While the website is circumspect about the historical accuracy of all these details, it permits of no doubt that Mother Shipton was a real and remarkable local celebrity, still worth celebrating and remembering: in Knaresborough market square a statue of Mother Shipton was erected in 2017.

She endures in cyberspace, too. All manner of new age and pagan, eccentric Christian, and idiosyncratically bonkers websites and postings claim Mother Shipton for their own. They, too, largely take her historical reality for granted.

Mother Shipton, 17th-century. Source

But what does the historical record tell us? She first appears in 1641 in a chapbook about York during the reign of Henry VIII, an era bubbling with political prophecy. Published in London by Richard Lownds, in a climate of religious ferment, public anxiety and political tension that was soon to erupt into the Civil Wars, it featured Shipton’s prognostications about Cardinal Wolsey, the Scottish wars, and the destruction of London. Over the next quarter century at least eleven variations on these themes appeared, including one by the astrologer William Lilley in 1644, and one in Dutch. Mother Shipton was a successful publishing phenomenon.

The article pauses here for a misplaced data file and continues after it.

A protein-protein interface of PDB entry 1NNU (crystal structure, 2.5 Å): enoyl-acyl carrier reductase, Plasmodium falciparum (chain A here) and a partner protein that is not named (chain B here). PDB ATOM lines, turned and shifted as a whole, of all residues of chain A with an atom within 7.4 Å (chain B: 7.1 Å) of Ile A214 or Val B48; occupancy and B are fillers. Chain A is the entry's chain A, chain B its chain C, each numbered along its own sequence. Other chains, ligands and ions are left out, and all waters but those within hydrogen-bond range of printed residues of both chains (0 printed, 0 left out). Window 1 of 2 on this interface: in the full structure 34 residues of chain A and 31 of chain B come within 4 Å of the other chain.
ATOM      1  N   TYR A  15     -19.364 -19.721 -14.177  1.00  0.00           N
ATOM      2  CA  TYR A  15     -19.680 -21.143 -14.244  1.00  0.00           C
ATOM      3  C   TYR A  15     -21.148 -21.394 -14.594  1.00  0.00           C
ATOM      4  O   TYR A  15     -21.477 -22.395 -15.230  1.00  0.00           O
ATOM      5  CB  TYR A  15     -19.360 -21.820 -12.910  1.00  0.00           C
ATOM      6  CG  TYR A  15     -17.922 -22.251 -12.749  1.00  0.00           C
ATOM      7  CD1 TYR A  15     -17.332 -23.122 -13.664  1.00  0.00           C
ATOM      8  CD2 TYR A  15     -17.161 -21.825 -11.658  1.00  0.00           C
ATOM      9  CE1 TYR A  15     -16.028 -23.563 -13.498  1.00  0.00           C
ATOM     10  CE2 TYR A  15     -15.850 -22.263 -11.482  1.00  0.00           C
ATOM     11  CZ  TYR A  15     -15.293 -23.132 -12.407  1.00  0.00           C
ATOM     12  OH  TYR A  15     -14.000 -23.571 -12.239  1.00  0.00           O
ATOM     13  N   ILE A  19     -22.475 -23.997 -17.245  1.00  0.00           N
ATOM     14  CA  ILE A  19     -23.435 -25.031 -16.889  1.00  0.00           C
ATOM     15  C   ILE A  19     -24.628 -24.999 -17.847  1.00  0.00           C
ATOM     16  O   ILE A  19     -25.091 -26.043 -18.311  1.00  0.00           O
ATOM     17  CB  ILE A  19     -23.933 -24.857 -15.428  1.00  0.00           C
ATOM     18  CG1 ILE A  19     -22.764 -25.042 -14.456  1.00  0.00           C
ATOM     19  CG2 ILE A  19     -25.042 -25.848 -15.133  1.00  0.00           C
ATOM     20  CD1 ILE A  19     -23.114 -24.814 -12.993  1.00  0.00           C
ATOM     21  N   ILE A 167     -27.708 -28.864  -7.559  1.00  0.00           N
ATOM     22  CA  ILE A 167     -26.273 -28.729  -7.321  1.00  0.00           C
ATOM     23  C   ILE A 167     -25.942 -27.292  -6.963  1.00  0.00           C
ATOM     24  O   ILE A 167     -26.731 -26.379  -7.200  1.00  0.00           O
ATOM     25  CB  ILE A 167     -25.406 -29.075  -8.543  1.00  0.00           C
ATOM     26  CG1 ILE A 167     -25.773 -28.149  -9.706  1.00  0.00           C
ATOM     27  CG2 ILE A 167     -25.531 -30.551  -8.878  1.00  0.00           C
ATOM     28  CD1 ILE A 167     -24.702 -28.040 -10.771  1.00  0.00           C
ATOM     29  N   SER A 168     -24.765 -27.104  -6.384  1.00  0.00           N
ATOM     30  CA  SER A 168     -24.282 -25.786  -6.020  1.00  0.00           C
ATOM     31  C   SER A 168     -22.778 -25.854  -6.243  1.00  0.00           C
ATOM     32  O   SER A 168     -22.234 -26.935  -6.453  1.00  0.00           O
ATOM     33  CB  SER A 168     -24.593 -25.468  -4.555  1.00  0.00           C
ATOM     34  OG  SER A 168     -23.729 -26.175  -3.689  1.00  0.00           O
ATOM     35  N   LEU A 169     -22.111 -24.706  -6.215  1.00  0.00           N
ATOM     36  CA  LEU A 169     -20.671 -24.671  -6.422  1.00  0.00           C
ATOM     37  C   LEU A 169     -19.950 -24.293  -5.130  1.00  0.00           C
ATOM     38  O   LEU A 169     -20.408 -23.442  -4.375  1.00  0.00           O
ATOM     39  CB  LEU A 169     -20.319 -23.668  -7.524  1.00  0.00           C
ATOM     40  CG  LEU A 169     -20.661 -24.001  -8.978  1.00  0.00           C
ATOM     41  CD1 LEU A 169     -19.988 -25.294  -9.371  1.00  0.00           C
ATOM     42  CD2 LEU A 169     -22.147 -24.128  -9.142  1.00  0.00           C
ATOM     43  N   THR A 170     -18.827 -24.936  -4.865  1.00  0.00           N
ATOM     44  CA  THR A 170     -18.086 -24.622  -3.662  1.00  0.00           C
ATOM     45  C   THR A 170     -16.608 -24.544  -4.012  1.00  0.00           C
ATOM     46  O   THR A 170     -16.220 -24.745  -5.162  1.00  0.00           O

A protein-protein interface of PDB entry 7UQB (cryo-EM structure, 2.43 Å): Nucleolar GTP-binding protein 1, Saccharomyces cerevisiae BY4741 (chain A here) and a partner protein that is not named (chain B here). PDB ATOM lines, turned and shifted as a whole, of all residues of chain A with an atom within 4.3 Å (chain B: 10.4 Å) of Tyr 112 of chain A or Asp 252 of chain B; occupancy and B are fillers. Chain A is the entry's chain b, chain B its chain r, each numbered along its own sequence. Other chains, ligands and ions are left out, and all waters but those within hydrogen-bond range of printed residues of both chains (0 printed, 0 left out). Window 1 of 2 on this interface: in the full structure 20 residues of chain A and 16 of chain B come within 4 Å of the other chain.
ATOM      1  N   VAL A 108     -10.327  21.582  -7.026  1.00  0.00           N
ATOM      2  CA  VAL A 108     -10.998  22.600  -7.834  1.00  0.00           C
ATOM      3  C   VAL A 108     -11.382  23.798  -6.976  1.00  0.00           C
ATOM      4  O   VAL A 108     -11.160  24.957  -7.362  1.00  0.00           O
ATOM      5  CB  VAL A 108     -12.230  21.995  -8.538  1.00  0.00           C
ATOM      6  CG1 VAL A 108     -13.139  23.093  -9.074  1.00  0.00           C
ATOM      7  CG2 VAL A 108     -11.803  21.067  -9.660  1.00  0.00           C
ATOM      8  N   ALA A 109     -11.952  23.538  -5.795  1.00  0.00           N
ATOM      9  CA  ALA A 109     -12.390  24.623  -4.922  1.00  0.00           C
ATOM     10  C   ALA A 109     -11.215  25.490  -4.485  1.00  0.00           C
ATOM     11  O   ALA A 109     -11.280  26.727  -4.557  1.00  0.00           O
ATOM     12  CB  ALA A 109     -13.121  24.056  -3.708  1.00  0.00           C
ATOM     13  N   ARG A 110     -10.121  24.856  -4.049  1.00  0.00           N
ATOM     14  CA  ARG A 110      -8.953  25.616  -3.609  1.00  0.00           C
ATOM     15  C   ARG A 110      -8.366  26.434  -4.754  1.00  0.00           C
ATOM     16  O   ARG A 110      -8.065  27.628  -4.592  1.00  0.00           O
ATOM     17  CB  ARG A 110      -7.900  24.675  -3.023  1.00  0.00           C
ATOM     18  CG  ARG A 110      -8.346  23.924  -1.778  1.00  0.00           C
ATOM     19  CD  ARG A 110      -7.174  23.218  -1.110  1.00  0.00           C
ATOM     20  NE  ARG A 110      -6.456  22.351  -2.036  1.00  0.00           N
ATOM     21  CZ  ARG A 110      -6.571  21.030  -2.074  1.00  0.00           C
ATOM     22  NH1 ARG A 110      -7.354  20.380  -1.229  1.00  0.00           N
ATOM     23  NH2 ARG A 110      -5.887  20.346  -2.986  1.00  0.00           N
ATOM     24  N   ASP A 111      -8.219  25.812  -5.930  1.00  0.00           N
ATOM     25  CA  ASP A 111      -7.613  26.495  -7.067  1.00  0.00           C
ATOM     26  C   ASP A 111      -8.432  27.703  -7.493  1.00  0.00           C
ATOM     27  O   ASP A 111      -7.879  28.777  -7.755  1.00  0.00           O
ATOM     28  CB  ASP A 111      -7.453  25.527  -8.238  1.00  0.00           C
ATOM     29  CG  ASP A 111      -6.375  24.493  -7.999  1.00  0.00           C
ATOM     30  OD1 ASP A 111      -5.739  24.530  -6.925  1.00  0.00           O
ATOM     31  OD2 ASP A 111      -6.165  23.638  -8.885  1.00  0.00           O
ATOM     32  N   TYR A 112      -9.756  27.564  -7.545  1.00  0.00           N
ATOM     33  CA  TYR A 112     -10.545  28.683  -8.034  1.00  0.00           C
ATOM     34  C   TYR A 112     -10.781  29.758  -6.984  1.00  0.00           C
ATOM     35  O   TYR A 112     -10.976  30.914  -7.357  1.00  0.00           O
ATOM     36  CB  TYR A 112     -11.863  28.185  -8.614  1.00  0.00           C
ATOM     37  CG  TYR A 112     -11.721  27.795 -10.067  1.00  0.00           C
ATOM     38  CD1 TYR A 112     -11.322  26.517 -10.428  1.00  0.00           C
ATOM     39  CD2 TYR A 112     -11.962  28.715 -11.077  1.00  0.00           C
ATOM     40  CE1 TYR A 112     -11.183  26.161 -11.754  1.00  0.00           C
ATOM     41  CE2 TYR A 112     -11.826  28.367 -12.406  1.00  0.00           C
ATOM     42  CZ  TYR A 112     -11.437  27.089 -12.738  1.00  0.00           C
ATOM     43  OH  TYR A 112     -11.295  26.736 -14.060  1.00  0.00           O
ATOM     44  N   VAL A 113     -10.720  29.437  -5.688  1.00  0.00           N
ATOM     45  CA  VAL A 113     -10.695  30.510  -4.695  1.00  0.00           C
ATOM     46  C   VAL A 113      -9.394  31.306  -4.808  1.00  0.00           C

She was, however, a shadowy creature until Richard Head provided her with a back story (in 1667, perhaps 1677): her mother, Agatha, was seduced by the Devil in the guise of a fair young man, and Ursula Shipton was born ugly in Knaresborough, near the Dropping Well. Head printed an expanded collection of prophecies, too, although Cardinal Wolsey had been dropped. By 1686, she had become Ursula Soothtell, and acquired dates for her birth and death.